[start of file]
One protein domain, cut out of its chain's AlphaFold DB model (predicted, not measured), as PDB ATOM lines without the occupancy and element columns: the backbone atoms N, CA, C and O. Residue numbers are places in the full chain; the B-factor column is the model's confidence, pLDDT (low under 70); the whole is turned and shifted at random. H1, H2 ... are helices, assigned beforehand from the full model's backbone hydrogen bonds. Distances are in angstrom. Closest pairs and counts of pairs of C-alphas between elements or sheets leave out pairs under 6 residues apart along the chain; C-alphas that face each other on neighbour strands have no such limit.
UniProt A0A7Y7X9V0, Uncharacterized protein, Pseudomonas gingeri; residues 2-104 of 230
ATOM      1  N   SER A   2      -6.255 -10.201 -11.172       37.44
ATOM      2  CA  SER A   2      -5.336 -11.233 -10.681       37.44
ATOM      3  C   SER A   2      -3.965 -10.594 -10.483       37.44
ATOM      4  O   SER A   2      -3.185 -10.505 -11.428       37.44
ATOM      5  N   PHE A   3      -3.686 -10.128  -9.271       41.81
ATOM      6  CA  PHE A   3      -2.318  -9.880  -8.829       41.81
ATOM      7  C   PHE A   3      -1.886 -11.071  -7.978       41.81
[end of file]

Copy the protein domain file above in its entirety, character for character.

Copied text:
One protein domain, cut out of its chain's AlphaFold DB model (predicted, not measured), as PDB ATOM lines without the occupancy and element columns: the backbone atoms N, CA, C and O. Residue numbers are places in the full chain; the B-factor column is the model's confidence, pLDDT (low under 70); the whole is turned and shifted at random. H1, H2 ... are helices, assigned beforehand from the full model's backbone hydrogen bonds. Distances are in angstrom. Closest pairs and counts of pairs of C-alphas between elements or sheets leave out pairs under 6 residues apart along the chain; C-alphas that face each other on neighbour strands have no such limit.
UniProt A0A7Y7X9V0, Uncharacterized protein, Pseudomonas gingeri; residues 2-104 of 230
ATOM      1  N   SER A   2      -6.255 -10.201 -11.172       37.44
ATOM      2  CA  SER A   2      -5.336 -11.233 -10.681       37.44
ATOM      3  C   SER A   2      -3.965 -10.594 -10.483       37.44
ATOM      4  O   SER A   2      -3.185 -10.505 -11.428       37.44
ATOM      5  N   PHE A   3      -3.686 -10.128  -9.271       41.81
ATOM      6  CA  PHE A   3      -2.318  -9.880  -8.829       41.81
ATOM      7  C   PHE A   3      -1.886 -11.071  -7.978       41.81